Archives for September 2020

September 25, 2020 - Comments Off on What Is Emotional Regulation And Why Is It So Important?

What Is Emotional Regulation And Why Is It So Important?

By Kashfa Zafar

Have you ever felt hangry? If you’re human, chances are that you’ve been so hungry at some point that you were extremely irritated by everything and everyone around, but you were probably too agitated to realize that your bad mood was the result of a fairly common human experience – hunger. Emotionally heightened experiences can be really overwhelming resulting in cognitive overload; Your mind might respond by ‘shutting down,’ suspending your abilities of rational judgment. That is why for someone observing your behavior, you might seem like a less-than-stable individual. Of course, you know that you’re not some irrational person but in the case of experiencing ‘hanger,’ even you might be surprised by the things you say or do without realizing the reasons behind your seemingly ecstatic behavior. If only you knew that you were simply hungry, and the solution to your troubles was just a refrigerator door away. Wouldn’t that make your life easier?

Well, the good news is that there’s definitely a way. It’s called emotional regulation. Emotional regulation is the ability to exercise control over your emotional state so you’re in a better position to respond appropriately to the demands of a given situation. Emotional regulation skills obviously extend far beyond the scope of simply experiencing hanger. These skills are positively correlated to your social and emotional intelligence and can provide effective management skills for those experiencing depression and anxiety. 

The key in developing emotional regulation skills is to cultivate and practice mindful awareness. When you find yourself in an emotionally provocative situation, remove yourself physically from that negative space and redirect your attention towards what you’re feeling physically. Notice how your body feels. Does your chest feel tighter? Is your heart racing? Are you experiencing a headache? Whatever the case maybe, you can applaud yourself for practicing what is known as cognitive reappraisal. Instead of focusing too much on your negative thoughts and feelings, you have now managed to divert your mind towards how these negative effects present themselves physically in your body. When you do this, you are regaining control over your judgment and actions and not letting your emotions drive your thoughts and behavior. Cognitive reappraisal is a simple yet highly effective tool used in many different types of psychotherapies. It the ability to reframe your cognitions or alter your way of thinking. So, in the case above, you have reframed your experience of the situation because instead of focusing on your negative feelings and thoughts that might have negatively affected your perception of the given circumstances, you’ve concentrated your attention to somewhat neutral bodily sensations.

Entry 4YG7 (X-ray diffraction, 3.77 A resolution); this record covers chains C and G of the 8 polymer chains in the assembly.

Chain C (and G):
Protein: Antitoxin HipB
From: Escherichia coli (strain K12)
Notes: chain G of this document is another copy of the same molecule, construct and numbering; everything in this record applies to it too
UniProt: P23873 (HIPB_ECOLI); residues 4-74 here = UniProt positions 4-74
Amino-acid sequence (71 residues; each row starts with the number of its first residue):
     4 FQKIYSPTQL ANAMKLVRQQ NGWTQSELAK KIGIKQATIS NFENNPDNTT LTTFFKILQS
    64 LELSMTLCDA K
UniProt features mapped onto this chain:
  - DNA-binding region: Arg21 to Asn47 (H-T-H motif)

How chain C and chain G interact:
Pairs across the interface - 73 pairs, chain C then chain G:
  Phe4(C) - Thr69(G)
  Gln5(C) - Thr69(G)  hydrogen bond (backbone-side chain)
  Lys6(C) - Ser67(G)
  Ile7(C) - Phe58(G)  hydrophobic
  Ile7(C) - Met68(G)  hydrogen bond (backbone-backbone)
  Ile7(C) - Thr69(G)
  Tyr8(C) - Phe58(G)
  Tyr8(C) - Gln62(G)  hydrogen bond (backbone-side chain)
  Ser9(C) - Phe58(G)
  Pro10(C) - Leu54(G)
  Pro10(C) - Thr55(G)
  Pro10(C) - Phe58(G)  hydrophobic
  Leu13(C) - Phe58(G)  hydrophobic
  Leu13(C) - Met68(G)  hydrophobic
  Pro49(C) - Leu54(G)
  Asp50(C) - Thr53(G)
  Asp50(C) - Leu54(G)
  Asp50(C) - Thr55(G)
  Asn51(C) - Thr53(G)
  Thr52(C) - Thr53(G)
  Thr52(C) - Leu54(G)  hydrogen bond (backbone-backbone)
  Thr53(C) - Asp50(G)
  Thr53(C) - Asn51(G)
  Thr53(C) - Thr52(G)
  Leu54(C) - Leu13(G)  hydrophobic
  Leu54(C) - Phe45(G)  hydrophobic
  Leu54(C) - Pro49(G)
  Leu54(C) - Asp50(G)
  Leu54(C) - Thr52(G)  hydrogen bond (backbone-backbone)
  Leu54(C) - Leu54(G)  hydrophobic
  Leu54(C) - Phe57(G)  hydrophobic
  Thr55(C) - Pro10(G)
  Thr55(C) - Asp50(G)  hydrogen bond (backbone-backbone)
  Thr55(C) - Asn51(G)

Now that you’ve rerouted your thoughts from the situation onto yourself, the next step is to explore your feelings. Simply acknowledging that you’re feeling ‘bad’ or ‘mad’ is only a start. Dig a little deeper and notice what kind of negative emotions you’re feeling. If possible, write them down. Ask yourself what emotion might be masking itself in the form of anger. Sadness? Guilt? Shame? Hopelessness? For this, you have to be honest with yourself. Execute the same mindfulness that you practiced when noticing how your body felt. Without judging what comes up for you, identify both the surface-level as well as hidden emotions. By practicing this exercise over time, you’ll not only be able to develop and refine your emotional awareness, but you’ll also be able to tell what kind of emotional experience you’re having by simply noticing how your body feels. Each emotion has a physiological reaction in the body, and because you would have monitored the physical manifestation of the identified emotion, you’ll know how to regulate your behavior without being emotionally flooded. 

Once you’ve become regular in the practice of emotional regulation, you’ll feel you have greater self-control even in the face of the most pressing and pressurizing situations. Instead of letting your emotions control you, you’ll be able to take charge of your life, be it personal, social or professional.

September 17, 2020 - Comments Off on August 2020: DRF launches the Digital Detox Campaign

August 2020: DRF launches the Digital Detox Campaign

Online Campaigns and Initiatives

#HamaraInternet #MehfoozInternet

Under the Cyber Harassment Helpline advocacy campaigns, a comic strip with impactful graphics was released online which focused on victim blaming of cyber harassment. The comic strip highlighted how victim blaming decreases the likelihood that survivors will share their traumatic experience and seek support. It called on the audiences to take action against this attitude and shift the blame from the victim to the perpetrator.